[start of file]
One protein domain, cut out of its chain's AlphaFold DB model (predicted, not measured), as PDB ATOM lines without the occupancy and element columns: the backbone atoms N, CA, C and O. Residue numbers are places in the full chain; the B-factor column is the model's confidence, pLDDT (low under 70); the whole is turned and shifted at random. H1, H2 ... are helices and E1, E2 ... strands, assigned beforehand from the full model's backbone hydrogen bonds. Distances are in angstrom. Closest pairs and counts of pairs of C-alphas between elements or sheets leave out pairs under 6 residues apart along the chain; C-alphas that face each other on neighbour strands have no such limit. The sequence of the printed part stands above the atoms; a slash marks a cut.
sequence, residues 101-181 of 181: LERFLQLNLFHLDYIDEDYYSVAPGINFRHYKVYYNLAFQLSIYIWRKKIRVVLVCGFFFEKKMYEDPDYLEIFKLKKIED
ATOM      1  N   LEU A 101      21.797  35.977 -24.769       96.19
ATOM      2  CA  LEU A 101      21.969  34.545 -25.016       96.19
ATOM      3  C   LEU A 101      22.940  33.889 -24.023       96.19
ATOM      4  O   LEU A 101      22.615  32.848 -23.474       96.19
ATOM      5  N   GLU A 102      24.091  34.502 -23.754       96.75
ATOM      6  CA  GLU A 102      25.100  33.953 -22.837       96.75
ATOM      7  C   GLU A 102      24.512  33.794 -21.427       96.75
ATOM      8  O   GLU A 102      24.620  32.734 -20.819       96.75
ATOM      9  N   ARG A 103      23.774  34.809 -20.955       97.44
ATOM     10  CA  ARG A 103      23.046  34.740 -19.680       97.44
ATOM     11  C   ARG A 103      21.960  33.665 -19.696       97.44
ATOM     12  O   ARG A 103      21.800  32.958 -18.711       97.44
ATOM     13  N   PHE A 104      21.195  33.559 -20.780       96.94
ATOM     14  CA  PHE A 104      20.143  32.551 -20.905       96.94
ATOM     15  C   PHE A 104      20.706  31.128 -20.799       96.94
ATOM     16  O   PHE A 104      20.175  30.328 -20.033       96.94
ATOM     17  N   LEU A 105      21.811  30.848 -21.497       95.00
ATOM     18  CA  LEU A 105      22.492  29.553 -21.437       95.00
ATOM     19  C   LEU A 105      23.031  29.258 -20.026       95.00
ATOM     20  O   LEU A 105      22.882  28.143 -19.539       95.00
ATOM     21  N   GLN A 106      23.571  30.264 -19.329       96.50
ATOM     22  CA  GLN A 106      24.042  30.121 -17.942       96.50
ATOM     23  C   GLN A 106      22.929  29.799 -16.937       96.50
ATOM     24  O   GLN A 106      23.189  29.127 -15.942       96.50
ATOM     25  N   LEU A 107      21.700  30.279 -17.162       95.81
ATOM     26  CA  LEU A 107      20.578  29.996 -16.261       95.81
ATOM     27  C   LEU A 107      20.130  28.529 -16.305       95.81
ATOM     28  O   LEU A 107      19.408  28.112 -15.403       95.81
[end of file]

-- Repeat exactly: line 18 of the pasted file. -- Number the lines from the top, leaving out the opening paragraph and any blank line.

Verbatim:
ATOM     17  N   LEU A 105      21.811  30.848 -21.497       95.00